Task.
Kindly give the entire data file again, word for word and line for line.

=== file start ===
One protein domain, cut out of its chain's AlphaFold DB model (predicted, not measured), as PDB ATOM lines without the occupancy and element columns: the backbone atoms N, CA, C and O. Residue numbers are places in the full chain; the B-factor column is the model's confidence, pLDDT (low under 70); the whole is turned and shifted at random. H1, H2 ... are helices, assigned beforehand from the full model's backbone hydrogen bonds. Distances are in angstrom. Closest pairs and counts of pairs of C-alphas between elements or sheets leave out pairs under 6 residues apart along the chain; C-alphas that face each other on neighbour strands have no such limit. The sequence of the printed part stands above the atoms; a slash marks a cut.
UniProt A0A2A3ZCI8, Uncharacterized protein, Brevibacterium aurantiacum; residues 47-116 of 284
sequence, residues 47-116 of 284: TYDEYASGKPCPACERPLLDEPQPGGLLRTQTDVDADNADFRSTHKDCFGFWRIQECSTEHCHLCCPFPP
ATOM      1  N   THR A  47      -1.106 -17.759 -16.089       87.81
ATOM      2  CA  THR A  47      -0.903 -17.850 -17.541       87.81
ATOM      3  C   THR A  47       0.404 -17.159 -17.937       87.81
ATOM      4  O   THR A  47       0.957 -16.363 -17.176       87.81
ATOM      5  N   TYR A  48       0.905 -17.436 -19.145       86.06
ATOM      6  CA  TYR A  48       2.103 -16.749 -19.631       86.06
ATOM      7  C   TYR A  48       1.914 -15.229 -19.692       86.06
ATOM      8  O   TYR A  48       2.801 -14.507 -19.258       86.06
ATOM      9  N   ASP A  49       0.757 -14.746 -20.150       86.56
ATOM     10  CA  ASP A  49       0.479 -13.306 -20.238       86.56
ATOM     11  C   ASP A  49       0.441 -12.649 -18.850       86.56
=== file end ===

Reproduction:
One protein domain, cut out of its chain's AlphaFold DB model (predicted, not measured), as PDB ATOM lines without the occupancy and element columns: the backbone atoms N, CA, C and O. Residue numbers are places in the full chain; the B-factor column is the model's confidence, pLDDT (low under 70); the whole is turned and shifted at random. H1, H2 ... are helices, assigned beforehand from the full model's backbone hydrogen bonds. Distances are in angstrom. Closest pairs and counts of pairs of C-alphas between elements or sheets leave out pairs under 6 residues apart along the chain; C-alphas that face each other on neighbour strands have no such limit. The sequence of the printed part stands above the atoms; a slash marks a cut.
UniProt A0A2A3ZCI8, Uncharacterized protein, Brevibacterium aurantiacum; residues 47-116 of 284
sequence, residues 47-116 of 284: TYDEYASGKPCPACERPLLDEPQPGGLLRTQTDVDADNADFRSTHKDCFGFWRIQECSTEHCHLCCPFPP
ATOM      1  N   THR A  47      -1.106 -17.759 -16.089       87.81
ATOM      2  CA  THR A  47      -0.903 -17.850 -17.541       87.81
ATOM      3  C   THR A  47       0.404 -17.159 -17.937       87.81
ATOM      4  O   THR A  47       0.957 -16.363 -17.176       87.81
ATOM      5  N   TYR A  48       0.905 -17.436 -19.145       86.06
ATOM      6  CA  TYR A  48       2.103 -16.749 -19.631       86.06
ATOM      7  C   TYR A  48       1.914 -15.229 -19.692       86.06
ATOM      8  O   TYR A  48       2.801 -14.507 -19.258       86.06
ATOM      9  N   ASP A  49       0.757 -14.746 -20.150       86.56
ATOM     10  CA  ASP A  49       0.479 -13.306 -20.238       86.56
ATOM     11  C   ASP A  49       0.441 -12.649 -18.850       86.56